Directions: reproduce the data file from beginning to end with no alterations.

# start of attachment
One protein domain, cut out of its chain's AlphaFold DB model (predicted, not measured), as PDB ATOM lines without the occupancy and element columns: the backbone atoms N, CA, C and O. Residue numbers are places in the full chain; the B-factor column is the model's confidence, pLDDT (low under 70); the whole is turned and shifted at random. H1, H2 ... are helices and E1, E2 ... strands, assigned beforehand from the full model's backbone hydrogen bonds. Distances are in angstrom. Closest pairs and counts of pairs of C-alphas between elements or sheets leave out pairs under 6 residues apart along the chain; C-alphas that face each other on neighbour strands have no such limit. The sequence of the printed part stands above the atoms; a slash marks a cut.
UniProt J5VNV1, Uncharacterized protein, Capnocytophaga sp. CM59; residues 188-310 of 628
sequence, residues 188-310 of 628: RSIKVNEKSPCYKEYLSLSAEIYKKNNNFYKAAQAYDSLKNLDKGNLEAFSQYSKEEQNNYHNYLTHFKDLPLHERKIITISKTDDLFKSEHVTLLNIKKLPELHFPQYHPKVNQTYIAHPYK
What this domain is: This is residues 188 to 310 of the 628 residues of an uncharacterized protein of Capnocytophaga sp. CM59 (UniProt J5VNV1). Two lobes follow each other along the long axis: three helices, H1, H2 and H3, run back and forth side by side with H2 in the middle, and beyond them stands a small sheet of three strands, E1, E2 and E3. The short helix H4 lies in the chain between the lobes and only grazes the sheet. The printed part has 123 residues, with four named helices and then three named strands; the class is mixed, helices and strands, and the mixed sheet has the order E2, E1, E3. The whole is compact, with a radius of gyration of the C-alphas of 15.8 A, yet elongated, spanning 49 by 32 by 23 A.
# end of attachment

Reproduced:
One protein domain, cut out of its chain's AlphaFold DB model (predicted, not measured), as PDB ATOM lines without the occupancy and element columns: the backbone atoms N, CA, C and O. Residue numbers are places in the full chain; the B-factor column is the model's confidence, pLDDT (low under 70); the whole is turned and shifted at random. H1, H2 ... are helices and E1, E2 ... strands, assigned beforehand from the full model's backbone hydrogen bonds. Distances are in angstrom. Closest pairs and counts of pairs of C-alphas between elements or sheets leave out pairs under 6 residues apart along the chain; C-alphas that face each other on neighbour strands have no such limit. The sequence of the printed part stands above the atoms; a slash marks a cut.
UniProt J5VNV1, Uncharacterized protein, Capnocytophaga sp. CM59; residues 188-310 of 628
sequence, residues 188-310 of 628: RSIKVNEKSPCYKEYLSLSAEIYKKNNNFYKAAQAYDSLKNLDKGNLEAFSQYSKEEQNNYHNYLTHFKDLPLHERKIITISKTDDLFKSEHVTLLNIKKLPELHFPQYHPKVNQTYIAHPYK
What this domain is: This is residues 188 to 310 of the 628 residues of an uncharacterized protein of Capnocytophaga sp. CM59 (UniProt J5VNV1). Two lobes follow each other along the long axis: three helices, H1, H2 and H3, run back and forth side by side with H2 in the middle, and beyond them stands a small sheet of three strands, E1, E2 and E3. The short helix H4 lies in the chain between the lobes and only grazes the sheet. The printed part has 123 residues, with four named helices and then three named strands; the class is mixed, helices and strands, and the mixed sheet has the order E2, E1, E3. The whole is compact, with a radius of gyration of the C-alphas of 15.8 A, yet elongated, spanning 49 by 32 by 23 A.